O F L A W S. 247
and farmed out the revenue , they were arbiters of B K the affairs of their allies ; they determined war or chap. 17. peace, and directed in this refpect the confuls ; they fixed the number of the Roman and of the allied troops, difpofed of the provinces and armies to the confuls or praetors, and upon the expiration of the year of command had the power of appointing fuc- ceflbrs -, they decreed triumphs, received and fent embattles , they nominated, rewarded, punifhed, and were judges of kings , gave them, or declared they had forfeited, the title of allies of the Roman people.
The confuls levied the troops which they were to carry into the field ; they had the command of the forces by fea and land ; difpofed of the allies ; were inverted with the whole power of the republic in the provinces , gave peace to the vanquifhed na tions, impofed conditions on them, or referred them to the fenate.
In the earlieft times, when the people had fome ihare in the affairs relating to war and peace, they exercifed rather their legiflative than their execu tive power. They fcarce did any thing elfe but confirm the acts of the kings, and after their expul- fion, of the confuls or fenate. So far were they from being the arbiters of war, that we have in- ftances of its having been often declared notwith- ilanding the oppofition of their tribunes. But grow ing wanton in their profperity, they increafed their executive power. Thus they * created the mi-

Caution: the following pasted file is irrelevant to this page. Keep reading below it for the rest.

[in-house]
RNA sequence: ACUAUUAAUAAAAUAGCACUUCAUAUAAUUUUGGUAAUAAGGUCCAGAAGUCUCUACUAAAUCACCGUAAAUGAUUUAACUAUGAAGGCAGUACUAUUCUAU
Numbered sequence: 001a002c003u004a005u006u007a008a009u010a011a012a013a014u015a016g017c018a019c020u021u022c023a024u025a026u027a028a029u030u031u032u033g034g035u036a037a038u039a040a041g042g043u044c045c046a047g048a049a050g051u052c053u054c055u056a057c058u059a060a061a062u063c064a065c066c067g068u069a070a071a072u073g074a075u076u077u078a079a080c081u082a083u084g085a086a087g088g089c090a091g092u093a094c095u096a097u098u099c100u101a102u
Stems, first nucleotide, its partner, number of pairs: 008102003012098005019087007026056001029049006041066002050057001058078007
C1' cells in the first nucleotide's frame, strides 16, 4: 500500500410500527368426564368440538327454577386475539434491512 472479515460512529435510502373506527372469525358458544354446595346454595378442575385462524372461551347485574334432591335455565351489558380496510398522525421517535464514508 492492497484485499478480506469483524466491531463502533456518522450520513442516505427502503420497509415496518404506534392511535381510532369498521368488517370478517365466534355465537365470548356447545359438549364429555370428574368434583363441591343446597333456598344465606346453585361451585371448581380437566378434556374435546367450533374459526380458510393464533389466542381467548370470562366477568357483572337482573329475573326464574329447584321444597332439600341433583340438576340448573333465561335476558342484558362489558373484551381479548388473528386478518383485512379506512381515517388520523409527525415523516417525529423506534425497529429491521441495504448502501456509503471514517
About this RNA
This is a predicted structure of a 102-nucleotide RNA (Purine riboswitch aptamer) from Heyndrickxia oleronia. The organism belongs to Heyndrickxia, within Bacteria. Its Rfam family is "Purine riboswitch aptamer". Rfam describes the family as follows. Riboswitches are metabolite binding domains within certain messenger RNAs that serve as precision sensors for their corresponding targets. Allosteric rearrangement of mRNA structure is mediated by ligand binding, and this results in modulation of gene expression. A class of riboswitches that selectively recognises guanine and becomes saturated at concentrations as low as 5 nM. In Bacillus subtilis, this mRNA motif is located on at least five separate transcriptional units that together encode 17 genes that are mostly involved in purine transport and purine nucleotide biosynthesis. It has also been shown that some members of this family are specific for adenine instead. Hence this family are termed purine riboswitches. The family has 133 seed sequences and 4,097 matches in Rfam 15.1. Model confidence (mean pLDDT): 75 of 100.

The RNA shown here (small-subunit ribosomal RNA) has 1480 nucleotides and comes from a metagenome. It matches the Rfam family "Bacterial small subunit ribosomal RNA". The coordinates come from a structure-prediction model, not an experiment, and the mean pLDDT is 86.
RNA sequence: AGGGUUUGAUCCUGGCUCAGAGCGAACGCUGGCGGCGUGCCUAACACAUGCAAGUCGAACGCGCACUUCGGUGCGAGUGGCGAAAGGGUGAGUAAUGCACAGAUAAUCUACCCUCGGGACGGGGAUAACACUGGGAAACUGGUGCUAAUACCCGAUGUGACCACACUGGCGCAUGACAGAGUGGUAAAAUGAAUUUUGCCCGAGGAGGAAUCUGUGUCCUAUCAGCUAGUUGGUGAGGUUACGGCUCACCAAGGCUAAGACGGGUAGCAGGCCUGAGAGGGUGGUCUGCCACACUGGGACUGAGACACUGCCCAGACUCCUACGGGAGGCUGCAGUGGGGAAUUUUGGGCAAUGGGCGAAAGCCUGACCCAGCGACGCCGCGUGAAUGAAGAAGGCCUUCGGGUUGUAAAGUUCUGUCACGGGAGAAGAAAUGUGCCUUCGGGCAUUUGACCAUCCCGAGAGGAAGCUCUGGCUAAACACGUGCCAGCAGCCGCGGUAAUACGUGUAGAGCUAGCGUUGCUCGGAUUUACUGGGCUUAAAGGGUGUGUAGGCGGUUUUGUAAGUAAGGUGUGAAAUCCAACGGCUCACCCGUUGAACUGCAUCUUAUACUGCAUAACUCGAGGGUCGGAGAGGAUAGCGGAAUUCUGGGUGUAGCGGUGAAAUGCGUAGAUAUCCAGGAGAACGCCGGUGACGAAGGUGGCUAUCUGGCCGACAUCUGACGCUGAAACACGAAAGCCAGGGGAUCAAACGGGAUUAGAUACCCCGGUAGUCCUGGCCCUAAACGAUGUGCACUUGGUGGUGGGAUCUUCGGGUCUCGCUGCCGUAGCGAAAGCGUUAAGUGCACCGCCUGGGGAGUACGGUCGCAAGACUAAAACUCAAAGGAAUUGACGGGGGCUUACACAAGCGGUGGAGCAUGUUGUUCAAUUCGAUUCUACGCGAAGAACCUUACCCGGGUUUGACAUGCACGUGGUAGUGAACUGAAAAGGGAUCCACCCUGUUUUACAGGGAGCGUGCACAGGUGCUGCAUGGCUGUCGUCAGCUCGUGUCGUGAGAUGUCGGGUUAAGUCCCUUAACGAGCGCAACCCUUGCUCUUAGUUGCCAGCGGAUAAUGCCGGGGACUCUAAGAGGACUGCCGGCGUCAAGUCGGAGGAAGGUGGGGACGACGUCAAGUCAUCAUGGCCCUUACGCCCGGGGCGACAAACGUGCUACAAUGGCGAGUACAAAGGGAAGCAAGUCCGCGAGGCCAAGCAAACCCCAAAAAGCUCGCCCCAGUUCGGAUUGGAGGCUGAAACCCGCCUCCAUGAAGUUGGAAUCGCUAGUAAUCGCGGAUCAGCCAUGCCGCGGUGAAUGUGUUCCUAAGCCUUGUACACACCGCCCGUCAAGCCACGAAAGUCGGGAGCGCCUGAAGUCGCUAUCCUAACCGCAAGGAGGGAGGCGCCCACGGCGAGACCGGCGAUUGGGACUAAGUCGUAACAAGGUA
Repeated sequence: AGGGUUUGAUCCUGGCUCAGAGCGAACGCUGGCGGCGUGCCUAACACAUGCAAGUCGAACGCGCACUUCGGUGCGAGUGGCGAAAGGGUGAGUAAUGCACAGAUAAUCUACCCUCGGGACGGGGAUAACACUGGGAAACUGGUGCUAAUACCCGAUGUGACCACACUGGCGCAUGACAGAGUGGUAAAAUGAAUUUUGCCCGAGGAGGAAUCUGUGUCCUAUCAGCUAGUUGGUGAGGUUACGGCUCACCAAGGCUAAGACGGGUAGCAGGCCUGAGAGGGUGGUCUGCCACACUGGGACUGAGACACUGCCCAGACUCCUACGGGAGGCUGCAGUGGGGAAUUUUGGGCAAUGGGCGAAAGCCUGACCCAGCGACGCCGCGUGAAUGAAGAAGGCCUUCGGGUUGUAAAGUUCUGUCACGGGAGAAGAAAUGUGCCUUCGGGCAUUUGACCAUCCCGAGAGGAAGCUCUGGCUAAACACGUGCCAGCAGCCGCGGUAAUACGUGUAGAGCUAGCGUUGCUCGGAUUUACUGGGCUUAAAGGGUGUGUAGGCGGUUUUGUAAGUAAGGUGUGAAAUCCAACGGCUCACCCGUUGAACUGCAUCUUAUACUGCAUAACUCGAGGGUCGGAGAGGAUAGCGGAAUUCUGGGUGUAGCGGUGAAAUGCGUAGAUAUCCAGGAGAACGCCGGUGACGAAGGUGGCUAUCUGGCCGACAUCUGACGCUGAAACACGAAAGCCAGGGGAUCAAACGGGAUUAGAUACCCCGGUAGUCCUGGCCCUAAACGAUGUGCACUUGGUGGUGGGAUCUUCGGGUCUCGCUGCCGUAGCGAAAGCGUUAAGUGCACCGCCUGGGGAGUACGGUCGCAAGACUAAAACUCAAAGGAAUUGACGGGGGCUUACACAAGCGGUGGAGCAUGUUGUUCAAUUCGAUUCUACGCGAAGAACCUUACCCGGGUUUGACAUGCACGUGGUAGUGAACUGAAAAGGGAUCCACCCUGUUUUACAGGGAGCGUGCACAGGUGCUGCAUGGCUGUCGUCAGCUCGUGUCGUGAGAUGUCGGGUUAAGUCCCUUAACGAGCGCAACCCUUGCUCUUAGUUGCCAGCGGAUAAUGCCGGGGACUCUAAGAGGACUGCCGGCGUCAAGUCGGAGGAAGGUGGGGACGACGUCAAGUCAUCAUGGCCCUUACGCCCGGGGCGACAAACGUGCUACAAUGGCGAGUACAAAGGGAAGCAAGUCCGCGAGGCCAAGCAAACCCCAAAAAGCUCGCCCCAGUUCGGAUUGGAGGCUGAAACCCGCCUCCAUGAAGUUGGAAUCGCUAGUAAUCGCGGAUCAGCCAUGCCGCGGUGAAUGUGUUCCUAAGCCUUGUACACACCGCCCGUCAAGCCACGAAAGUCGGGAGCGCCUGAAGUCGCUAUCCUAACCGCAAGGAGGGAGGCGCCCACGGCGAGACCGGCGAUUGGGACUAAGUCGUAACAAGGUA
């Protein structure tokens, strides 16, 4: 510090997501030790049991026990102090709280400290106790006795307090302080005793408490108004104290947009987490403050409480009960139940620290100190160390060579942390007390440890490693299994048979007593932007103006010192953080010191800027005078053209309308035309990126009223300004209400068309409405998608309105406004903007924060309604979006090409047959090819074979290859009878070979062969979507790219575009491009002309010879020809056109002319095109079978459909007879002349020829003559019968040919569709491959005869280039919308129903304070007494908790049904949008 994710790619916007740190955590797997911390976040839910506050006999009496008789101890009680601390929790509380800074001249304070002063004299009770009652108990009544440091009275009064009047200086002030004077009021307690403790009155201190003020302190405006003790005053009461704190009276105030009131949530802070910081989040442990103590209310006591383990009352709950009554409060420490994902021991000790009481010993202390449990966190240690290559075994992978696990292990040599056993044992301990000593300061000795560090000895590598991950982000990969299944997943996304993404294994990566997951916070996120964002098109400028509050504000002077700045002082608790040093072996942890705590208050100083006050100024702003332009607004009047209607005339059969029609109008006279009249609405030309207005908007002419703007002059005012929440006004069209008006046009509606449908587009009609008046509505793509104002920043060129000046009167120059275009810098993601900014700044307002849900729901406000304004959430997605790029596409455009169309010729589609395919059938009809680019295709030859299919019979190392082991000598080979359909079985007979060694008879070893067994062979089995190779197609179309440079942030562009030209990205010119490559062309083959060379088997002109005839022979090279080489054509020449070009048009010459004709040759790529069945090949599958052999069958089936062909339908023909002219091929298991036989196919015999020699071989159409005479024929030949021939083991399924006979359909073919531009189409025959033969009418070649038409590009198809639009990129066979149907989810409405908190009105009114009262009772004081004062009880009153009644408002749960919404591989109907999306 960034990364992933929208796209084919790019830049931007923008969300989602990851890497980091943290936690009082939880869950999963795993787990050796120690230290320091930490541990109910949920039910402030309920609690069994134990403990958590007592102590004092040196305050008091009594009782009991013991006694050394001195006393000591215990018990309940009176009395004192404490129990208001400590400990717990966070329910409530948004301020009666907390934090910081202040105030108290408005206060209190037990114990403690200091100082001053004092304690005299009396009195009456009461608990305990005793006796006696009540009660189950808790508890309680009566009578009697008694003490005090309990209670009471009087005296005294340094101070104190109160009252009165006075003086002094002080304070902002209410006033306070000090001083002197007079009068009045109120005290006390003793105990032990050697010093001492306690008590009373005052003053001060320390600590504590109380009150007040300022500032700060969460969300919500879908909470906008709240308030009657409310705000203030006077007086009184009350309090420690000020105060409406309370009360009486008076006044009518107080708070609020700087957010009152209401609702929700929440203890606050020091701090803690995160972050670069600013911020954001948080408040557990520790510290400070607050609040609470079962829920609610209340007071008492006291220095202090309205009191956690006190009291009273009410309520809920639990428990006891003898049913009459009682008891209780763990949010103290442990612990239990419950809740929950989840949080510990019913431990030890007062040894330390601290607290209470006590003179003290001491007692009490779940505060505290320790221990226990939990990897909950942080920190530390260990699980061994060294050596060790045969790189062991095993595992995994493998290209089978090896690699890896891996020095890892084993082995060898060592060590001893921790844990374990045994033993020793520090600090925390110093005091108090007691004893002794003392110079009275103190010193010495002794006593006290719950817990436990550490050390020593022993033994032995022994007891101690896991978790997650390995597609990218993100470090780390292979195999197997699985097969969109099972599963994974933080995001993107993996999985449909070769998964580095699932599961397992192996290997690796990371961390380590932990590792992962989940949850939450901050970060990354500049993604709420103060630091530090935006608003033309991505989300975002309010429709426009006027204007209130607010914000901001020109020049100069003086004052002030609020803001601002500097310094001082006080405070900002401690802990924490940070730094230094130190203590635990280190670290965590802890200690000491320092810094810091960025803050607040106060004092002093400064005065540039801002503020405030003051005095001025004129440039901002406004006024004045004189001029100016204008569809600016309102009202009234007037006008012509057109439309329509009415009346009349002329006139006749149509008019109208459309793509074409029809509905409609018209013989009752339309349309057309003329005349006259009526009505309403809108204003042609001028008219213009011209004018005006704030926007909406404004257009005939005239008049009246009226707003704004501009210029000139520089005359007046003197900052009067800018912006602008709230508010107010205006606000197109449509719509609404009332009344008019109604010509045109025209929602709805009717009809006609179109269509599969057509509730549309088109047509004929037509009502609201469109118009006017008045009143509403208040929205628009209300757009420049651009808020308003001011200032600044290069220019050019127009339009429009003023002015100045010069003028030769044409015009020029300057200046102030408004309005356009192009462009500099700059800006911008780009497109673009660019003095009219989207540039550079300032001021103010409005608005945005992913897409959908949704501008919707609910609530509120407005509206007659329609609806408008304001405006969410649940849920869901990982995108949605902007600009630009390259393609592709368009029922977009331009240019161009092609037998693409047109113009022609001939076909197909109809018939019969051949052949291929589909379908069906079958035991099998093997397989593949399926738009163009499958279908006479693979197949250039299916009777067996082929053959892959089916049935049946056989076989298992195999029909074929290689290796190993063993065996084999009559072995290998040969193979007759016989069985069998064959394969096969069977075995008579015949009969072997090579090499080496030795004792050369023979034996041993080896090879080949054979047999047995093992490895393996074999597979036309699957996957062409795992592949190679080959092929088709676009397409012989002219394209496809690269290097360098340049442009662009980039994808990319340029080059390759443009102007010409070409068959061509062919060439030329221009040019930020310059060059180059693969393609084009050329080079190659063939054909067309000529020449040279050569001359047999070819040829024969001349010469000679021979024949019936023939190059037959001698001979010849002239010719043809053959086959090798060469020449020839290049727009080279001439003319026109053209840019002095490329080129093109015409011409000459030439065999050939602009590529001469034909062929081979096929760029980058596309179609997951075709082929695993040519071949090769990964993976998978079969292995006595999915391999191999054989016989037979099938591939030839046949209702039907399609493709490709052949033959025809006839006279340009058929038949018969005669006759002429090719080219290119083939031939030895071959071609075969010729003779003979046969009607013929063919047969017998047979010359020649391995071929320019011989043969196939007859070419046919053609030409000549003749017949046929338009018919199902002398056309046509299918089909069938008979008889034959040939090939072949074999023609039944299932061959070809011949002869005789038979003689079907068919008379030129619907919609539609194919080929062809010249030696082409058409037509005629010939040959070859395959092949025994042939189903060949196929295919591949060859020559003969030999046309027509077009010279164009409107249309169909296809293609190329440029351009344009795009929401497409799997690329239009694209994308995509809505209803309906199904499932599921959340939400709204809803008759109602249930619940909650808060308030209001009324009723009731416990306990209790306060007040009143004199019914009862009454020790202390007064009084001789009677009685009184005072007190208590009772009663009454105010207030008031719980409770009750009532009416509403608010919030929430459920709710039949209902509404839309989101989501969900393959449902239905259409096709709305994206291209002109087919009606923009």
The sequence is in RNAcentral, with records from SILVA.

- In the year of Rome 444. Livy i. Decad. Book 9. As the
war again!!: Perfeus appeared fomewhat dangerous, it was ordain ed by afenatus-confultum, that this law fhould be fufpended, and tjie people agreed to it. Livy Dec. 5. Book i.
R 4 litary